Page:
Alternative capsense patterns testing

DMA

08 Jun 2018, 05:00

Thanks wcass for creating those test PCBs!

I finally found time to test those experimental PCBs wcass made eons ago. This is a test stand (the green thing is a part of a Secret Project):
33559633_1118942661594081_8916212867951230976_n[1].jpg
33559633_1118942661594081_8916212867951230976_n[1].jpg (64.69 KiB) Viewed 876 times
Results:
IMG_20180607_191725.jpg
IMG_20180607_191725.jpg (3.49 MiB) Viewed 876 times
I tried to make a table, but fuck stupid bbcode tables which require you to specify colors and aligns in every cell. X/Y means "released/pressed counts". 1 click is 5V/4096 ~1mV.

Patterns on the picture:
1 2 3 4
5 6 7 8

Sorting by SNR, the losers are patterns 1 and 2 - 90/100 and 88/96 respectively. They're workable, but debouncing will need to work harder on those.
Pattern 8 is 20/35. Good, not great.
Pattern 6 is not too shabby, 12/46. Grouping by type, pattern 7 is 6/35, pattern 3 is 3/20 (technically this is the highest SNR, but the swing is a bit low). There's a certain law there: The more area under the flipper is used, the wider the swing. The closer pads are to each other - the higher the resting state readings.
Next up is pattern 5 - 10/42

AND THE WINNER IS.. PATTERN FOUR! 5/42


PS: Darn, forgot to test without ground plane. There were some "testing" with ground plane but with no contact to ground - it's extremely noisy.

tigpha

08 Jun 2018, 09:29

Hi DMA,

Thanks for sharing!

I can imagine that the IBM engineers had experimented in a similar way when inventing the beamspring patterns. Except that the ideas that failed to perform are lost in the bin, so we will never know what other options were considered.

For my understanding, the measurements you recorded are signal vs. noise ratio, bounce oscillations, and swing amplitude. All three parameters seem equally important to me, so the conclusion I suppose is the least worst of all three combined: low noise, low bounce and high swing.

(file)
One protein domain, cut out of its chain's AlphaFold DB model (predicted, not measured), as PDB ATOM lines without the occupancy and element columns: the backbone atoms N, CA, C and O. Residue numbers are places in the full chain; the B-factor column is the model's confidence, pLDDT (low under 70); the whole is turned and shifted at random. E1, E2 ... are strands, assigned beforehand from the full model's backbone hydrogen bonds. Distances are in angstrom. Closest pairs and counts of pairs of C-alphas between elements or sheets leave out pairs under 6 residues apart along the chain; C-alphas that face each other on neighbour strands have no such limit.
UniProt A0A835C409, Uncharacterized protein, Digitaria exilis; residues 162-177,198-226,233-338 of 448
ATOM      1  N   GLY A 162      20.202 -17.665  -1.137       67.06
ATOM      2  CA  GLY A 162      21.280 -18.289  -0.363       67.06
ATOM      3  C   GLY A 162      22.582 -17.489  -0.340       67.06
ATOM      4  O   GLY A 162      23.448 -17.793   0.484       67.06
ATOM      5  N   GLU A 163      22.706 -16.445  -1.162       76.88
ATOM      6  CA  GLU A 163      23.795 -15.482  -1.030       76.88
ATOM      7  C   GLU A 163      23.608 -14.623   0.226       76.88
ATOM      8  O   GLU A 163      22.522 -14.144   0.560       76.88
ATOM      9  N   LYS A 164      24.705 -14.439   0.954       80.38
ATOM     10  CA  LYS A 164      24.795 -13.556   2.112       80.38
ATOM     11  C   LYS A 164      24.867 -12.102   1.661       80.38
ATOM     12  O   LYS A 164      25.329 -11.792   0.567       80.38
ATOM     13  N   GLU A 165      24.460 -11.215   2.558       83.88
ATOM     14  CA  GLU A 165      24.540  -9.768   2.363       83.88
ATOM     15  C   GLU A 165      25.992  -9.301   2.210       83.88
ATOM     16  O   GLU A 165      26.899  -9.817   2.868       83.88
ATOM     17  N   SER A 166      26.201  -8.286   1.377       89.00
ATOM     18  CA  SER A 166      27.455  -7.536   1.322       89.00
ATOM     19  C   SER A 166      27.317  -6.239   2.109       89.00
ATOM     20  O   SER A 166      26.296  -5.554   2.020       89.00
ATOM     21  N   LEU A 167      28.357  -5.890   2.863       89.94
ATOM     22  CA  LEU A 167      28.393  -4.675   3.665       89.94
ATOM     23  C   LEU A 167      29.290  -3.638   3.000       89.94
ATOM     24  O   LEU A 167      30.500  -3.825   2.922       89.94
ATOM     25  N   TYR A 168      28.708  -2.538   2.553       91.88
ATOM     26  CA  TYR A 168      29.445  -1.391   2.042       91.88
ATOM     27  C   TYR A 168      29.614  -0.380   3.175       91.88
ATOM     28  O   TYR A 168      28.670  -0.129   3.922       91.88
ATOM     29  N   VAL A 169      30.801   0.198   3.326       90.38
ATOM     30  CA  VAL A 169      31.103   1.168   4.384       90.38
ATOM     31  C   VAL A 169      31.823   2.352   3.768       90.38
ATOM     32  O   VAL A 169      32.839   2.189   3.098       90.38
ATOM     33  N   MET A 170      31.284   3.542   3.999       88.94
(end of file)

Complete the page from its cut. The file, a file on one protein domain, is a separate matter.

Pattern 4 won because of high swing amplitude, although pattern 3 has fewer bounces. Patterns 6 and 7 are nudged off the podium by the winner, but not by too much -- am I correct?

DMA

08 Jun 2018, 16:08

tigpha wrote: I can imagine that the IBM engineers had experimented in a similar way when inventing the beamspring patterns. Except that the ideas that failed to perform are lost in the bin, so we will never know what other options were considered.
Yes, pad asymmetry hints at research behind this :)

I recorded resting state levels and pressed levels. Everything else is derived. Noise is the same across all of them, and is +-2 clicks. Main source of noise is 60Hz on the wires from the AC.
tigpha wrote: Pattern 4 won because of high swing amplitude, although pattern 3 has fewer bounces. Patterns 6 and 7 are nudged off the podium by the winner, but not by too much -- am I correct?
pattern 4 won by high swing and high SNR. pattern 6 swing is about the same, but technically SNR is lower because 8.4 vs 2.6

dfj

08 Jun 2018, 22:47

I'm not shocked that the IBM's choices had this appearance - they had been using similar designs during the previous decade for their membrane and pcb based read-only-stores (ROM to us)

http://www.glennsmuseum.com/ibm/ibm.html#ibm_ros

Fun times, grats on more tests DMA!
dfj

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numist

01 Jun 2019, 20:16

I always assumed the rectangular pads were made to maximize area coverage for the corresponding cap plates (flippers for the model F, sense pads for ROS), since boards like the Realforce use semicircle pads that match the shape of the springs.

Anyway, thanks for posting your results! I've been thinking of variations on pattern 4 but don't have the experience to reason about how they would differ and was wondering if you had any insights.